US allies in the Gulf were silent on Monday over embarrassing revelations by WikiLeaks about their extreme concern over Tehran's nuclear programme, to the point of even calling for an American attack on Iran.
Australian founder of whistleblowing website 'WikiLeaks', Julian Assange, holds a copy of the Guardian newspaper during a press conference in London in July 2010.
The US documents released late on Sunday by the whistleblower website and its media partners showed Saudi Arabia was most forthright in calling for Washington to act militarily to thwart Iran's nuclear ambitions.
In one leaked diplomatic cable, King Abdullah was quoted by his ambassador in Washington as reminding the US embassy in Riyadh of "the King's frequent exhortations to the US to attack Iran and so put an end to its nuclear weapons programme."
"He told you to 'cut off the head of the snake'," Adel al-Jubeir told the US embassy two days after talks on April 17, 2008 with US ambassador to Iraq, Ryan Crocker, and US General David Petraeus, according to the State Department memo.
Saudi Arabia, while known to be nervous of Iran's alleged nuclear weapons ambitions, has not publicly called for Western military action against its powerful neighbour.
"The whole thing is very negative. It's not good for confidence-building," a Saudi government adviser who asked not to be identified told AFP.
Riyadh had been warned by Washington that documents would be leaked, but it was not known in advance exactly what would be revealed, he added.
Official Saudi government spokesmen were not immediately available.
King Abdullah is himself currently in New York, recovering from an operation on his spine.
No other nation in the oil-rich Gulf has yet reacted publicly to the US diplomatic cables showing what was stated in public was not necessarily what was said in private meetings with American officials.
Despite countries calling for a political resolution to the controversy over Iran's uranium enrichment project, the cables show that in addition to Riyadh, both Manama and Abu Dhabi suggested a radical solution may be necessary.
"There is disappointment from all US allies. This is supposed to be classified information. There is also embarrassment," said Saudi analyst Abdulaziz Sager, chairman of the Dubai-based Gulf Research Centre.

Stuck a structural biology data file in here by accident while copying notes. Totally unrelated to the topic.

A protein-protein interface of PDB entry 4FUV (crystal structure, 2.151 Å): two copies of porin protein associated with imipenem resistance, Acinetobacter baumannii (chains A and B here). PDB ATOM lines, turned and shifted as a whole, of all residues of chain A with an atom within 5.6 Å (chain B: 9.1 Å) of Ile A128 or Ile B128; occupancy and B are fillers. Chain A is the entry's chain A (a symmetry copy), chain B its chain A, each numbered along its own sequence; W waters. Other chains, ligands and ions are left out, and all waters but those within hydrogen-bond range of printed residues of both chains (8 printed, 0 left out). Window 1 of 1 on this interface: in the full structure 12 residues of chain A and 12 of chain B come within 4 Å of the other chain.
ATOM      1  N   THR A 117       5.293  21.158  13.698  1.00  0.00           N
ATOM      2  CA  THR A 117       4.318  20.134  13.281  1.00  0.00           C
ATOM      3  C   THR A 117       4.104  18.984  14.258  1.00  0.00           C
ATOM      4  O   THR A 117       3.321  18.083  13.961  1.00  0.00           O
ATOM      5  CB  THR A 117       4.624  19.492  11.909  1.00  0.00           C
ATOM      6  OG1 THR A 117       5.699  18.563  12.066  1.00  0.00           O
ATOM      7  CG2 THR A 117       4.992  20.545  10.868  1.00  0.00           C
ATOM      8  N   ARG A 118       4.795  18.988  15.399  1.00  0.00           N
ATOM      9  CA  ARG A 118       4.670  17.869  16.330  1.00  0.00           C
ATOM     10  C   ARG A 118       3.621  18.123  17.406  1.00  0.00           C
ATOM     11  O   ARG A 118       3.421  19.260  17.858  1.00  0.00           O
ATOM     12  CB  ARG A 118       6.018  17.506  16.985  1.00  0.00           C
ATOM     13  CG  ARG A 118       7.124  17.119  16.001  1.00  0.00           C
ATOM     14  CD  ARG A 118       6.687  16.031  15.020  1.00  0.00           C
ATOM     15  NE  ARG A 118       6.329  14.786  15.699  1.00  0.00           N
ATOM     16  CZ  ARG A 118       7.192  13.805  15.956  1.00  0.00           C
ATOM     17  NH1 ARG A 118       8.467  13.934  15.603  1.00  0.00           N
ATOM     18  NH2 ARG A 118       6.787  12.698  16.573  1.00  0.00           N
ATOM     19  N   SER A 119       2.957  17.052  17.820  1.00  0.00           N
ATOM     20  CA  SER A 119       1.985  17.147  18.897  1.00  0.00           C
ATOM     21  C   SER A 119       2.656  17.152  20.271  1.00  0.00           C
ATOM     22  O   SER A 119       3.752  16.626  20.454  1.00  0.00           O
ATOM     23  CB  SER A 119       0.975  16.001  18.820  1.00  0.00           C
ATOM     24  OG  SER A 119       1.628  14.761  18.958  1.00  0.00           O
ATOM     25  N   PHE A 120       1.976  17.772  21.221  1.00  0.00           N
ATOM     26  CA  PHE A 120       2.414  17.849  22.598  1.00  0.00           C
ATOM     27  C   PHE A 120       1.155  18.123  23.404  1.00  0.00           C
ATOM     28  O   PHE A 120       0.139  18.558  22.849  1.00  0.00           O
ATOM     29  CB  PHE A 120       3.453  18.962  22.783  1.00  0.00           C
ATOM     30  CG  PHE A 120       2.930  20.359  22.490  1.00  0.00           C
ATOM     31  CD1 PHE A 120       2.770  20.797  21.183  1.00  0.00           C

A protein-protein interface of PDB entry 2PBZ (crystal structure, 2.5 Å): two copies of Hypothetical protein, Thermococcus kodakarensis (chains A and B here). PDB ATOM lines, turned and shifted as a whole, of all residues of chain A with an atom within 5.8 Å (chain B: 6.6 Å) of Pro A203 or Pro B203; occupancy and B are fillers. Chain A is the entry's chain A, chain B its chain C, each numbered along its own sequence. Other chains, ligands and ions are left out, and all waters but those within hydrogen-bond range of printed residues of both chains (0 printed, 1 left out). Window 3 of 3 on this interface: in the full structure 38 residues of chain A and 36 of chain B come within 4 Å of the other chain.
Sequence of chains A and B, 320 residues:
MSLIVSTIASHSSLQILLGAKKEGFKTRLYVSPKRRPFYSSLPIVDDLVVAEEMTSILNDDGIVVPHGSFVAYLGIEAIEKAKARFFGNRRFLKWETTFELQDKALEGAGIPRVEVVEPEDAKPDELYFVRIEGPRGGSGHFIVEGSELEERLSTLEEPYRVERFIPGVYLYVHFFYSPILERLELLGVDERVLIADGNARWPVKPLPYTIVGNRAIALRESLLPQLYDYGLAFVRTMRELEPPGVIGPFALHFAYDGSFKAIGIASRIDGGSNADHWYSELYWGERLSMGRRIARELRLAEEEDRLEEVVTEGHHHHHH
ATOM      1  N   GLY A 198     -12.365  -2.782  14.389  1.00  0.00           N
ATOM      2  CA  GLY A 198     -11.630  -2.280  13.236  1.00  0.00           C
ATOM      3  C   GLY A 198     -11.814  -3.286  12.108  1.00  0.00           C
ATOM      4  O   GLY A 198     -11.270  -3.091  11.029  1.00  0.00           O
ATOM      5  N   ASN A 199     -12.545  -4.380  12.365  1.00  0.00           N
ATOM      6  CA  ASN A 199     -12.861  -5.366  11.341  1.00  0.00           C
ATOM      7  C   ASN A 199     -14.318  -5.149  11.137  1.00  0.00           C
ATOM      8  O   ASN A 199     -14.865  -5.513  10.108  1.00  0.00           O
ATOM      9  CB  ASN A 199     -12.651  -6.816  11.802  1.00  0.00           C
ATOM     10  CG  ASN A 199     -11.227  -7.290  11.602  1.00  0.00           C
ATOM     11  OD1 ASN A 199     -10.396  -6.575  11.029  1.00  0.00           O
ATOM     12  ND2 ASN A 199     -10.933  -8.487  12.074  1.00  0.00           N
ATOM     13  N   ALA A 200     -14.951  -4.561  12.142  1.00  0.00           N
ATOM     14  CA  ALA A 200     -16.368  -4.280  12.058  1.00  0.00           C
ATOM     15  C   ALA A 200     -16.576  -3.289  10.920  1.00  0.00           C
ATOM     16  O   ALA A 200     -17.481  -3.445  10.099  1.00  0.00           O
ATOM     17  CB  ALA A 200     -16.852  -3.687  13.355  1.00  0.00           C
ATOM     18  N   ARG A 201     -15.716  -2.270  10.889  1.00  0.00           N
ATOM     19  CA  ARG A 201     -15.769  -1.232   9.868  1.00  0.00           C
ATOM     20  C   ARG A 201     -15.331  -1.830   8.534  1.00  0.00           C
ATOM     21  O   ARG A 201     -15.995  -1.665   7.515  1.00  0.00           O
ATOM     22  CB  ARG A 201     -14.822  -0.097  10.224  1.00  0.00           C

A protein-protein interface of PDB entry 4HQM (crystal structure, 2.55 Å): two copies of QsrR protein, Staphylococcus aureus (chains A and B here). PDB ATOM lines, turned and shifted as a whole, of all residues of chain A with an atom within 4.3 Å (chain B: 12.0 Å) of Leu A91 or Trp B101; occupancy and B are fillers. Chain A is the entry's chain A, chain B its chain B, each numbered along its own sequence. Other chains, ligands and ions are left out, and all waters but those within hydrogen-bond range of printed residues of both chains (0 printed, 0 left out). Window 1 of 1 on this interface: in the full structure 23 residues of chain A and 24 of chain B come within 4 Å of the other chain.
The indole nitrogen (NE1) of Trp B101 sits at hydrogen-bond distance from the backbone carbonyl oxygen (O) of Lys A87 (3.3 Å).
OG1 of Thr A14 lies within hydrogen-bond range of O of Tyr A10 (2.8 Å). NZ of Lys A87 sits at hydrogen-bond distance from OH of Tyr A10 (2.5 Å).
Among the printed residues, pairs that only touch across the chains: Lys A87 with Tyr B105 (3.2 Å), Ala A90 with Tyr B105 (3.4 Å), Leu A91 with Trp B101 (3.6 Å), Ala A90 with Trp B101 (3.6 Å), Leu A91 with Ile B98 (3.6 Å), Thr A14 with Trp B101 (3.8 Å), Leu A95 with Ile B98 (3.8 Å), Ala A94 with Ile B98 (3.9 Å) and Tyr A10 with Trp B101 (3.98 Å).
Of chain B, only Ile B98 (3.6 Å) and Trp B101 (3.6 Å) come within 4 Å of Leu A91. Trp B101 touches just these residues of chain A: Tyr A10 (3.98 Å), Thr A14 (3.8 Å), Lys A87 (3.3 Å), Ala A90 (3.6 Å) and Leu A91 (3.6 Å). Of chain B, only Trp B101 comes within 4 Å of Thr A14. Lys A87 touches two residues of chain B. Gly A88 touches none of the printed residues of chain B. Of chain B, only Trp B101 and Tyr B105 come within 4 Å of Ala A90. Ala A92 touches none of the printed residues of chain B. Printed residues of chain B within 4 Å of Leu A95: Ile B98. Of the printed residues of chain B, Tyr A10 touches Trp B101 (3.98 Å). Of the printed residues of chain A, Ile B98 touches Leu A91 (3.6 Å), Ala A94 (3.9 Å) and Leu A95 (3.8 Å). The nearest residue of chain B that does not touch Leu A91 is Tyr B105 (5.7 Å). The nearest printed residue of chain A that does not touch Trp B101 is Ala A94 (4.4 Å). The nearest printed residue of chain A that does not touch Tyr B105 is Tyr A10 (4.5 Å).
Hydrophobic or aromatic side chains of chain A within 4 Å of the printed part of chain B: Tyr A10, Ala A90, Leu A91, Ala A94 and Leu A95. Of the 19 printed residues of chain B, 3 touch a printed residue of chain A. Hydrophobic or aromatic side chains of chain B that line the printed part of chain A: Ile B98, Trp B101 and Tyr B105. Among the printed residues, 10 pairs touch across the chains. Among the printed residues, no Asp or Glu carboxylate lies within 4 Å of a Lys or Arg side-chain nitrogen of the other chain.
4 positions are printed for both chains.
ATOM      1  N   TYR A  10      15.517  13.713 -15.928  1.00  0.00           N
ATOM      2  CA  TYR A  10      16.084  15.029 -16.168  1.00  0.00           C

"The question is, how far do you trust the US and their secrecy after this misuse of information? They will take precautions in the future" in their relations with Washington, he said.
Among the more than a quarter of a million previously secret US cables is a document citing Bahrain's King Hamad as telling General Petraeus on November 1, 2009, that Iran's nuclear programme "must be stopped."
"The danger of letting it go on is greater than the danger of stopping it," the king added, according to the cable.
Sheikh Mohammad bin Zayed al-Nahayan, Abu Dhabi's crown prince and deputy chief of the UAE armed forces, was quoted as saying in a July 2009 meeting with US Treasury Secretary Timothy Geithner that "a near term conventional war with Iran" was "clearly preferable to the long term consequences of a nuclear armed Iran."
The revelations will wreck confidence between the United States and its Arab allies in the Gulf, according to Riad Kahwaji who heads the Institute for Near East & Gulf Military Analysis in Dubai.
"For Gulf countries, this shows that the United States is incapable of protecting its own documents, and that will have negative repercussions on their relations," he told AFP.
"I think that from now on the Gulf states will make any meeting with American officials conditional, demanding a guarantee that the discussion will remain secret."